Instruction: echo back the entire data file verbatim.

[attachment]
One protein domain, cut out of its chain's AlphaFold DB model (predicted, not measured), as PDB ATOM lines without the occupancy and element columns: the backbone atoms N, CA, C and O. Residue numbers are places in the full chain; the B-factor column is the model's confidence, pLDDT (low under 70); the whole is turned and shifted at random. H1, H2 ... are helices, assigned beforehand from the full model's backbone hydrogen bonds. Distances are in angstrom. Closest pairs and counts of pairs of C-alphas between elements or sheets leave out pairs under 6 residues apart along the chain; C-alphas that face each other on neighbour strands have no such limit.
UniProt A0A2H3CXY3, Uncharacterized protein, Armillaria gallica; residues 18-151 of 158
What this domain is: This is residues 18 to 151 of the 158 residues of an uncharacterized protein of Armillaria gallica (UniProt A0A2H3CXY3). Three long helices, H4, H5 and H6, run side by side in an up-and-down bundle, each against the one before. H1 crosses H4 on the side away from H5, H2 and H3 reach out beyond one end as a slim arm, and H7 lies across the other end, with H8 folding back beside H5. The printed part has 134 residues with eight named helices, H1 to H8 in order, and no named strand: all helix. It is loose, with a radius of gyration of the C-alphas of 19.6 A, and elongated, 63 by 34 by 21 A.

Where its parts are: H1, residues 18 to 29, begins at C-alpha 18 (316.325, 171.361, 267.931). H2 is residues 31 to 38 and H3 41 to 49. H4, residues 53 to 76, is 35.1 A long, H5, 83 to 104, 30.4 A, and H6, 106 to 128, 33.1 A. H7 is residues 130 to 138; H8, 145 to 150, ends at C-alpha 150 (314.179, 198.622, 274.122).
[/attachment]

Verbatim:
One protein domain, cut out of its chain's AlphaFold DB model (predicted, not measured), as PDB ATOM lines without the occupancy and element columns: the backbone atoms N, CA, C and O. Residue numbers are places in the full chain; the B-factor column is the model's confidence, pLDDT (low under 70); the whole is turned and shifted at random. H1, H2 ... are helices, assigned beforehand from the full model's backbone hydrogen bonds. Distances are in angstrom. Closest pairs and counts of pairs of C-alphas between elements or sheets leave out pairs under 6 residues apart along the chain; C-alphas that face each other on neighbour strands have no such limit.
UniProt A0A2H3CXY3, Uncharacterized protein, Armillaria gallica; residues 18-151 of 158
What this domain is: This is residues 18 to 151 of the 158 residues of an uncharacterized protein of Armillaria gallica (UniProt A0A2H3CXY3). Three long helices, H4, H5 and H6, run side by side in an up-and-down bundle, each against the one before. H1 crosses H4 on the side away from H5, H2 and H3 reach out beyond one end as a slim arm, and H7 lies across the other end, with H8 folding back beside H5. The printed part has 134 residues with eight named helices, H1 to H8 in order, and no named strand: all helix. It is loose, with a radius of gyration of the C-alphas of 19.6 A, and elongated, 63 by 34 by 21 A.

Where its parts are: H1, residues 18 to 29, begins at C-alpha 18 (316.325, 171.361, 267.931). H2 is residues 31 to 38 and H3 41 to 49. H4, residues 53 to 76, is 35.1 A long, H5, 83 to 104, 30.4 A, and H6, 106 to 128, 33.1 A. H7 is residues 130 to 138; H8, 145 to 150, ends at C-alpha 150 (314.179, 198.622, 274.122).